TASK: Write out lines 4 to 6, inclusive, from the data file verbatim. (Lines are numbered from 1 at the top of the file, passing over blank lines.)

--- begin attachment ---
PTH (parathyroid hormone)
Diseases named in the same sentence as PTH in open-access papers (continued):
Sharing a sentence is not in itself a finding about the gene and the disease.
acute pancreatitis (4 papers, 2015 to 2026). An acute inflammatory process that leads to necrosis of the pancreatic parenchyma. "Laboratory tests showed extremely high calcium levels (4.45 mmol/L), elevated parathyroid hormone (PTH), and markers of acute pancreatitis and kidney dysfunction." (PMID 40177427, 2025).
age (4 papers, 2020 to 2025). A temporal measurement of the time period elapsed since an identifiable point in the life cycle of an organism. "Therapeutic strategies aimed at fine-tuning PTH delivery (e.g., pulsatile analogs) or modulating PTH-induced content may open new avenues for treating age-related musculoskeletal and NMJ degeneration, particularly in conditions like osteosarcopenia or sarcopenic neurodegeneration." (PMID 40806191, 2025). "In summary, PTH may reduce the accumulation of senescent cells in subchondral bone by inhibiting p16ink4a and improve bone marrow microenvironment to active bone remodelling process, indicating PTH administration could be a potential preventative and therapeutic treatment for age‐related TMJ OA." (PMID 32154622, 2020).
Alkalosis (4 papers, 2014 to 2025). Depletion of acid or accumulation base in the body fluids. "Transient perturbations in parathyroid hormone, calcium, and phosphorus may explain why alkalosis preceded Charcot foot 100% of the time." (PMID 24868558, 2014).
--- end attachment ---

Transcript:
acute pancreatitis (4 papers, 2015 to 2026). An acute inflammatory process that leads to necrosis of the pancreatic parenchyma. "Laboratory tests showed extremely high calcium levels (4.45 mmol/L), elevated parathyroid hormone (PTH), and markers of acute pancreatitis and kidney dysfunction." (PMID 40177427, 2025).
age (4 papers, 2020 to 2025). A temporal measurement of the time period elapsed since an identifiable point in the life cycle of an organism. "Therapeutic strategies aimed at fine-tuning PTH delivery (e.g., pulsatile analogs) or modulating PTH-induced content may open new avenues for treating age-related musculoskeletal and NMJ degeneration, particularly in conditions like osteosarcopenia or sarcopenic neurodegeneration." (PMID 40806191, 2025). "In summary, PTH may reduce the accumulation of senescent cells in subchondral bone by inhibiting p16ink4a and improve bone marrow microenvironment to active bone remodelling process, indicating PTH administration could be a potential preventative and therapeutic treatment for age‐related TMJ OA." (PMID 32154622, 2020).
Alkalosis (4 papers, 2014 to 2025). Depletion of acid or accumulation base in the body fluids. "Transient perturbations in parathyroid hormone, calcium, and phosphorus may explain why alkalosis preceded Charcot foot 100% of the time." (PMID 24868558, 2014).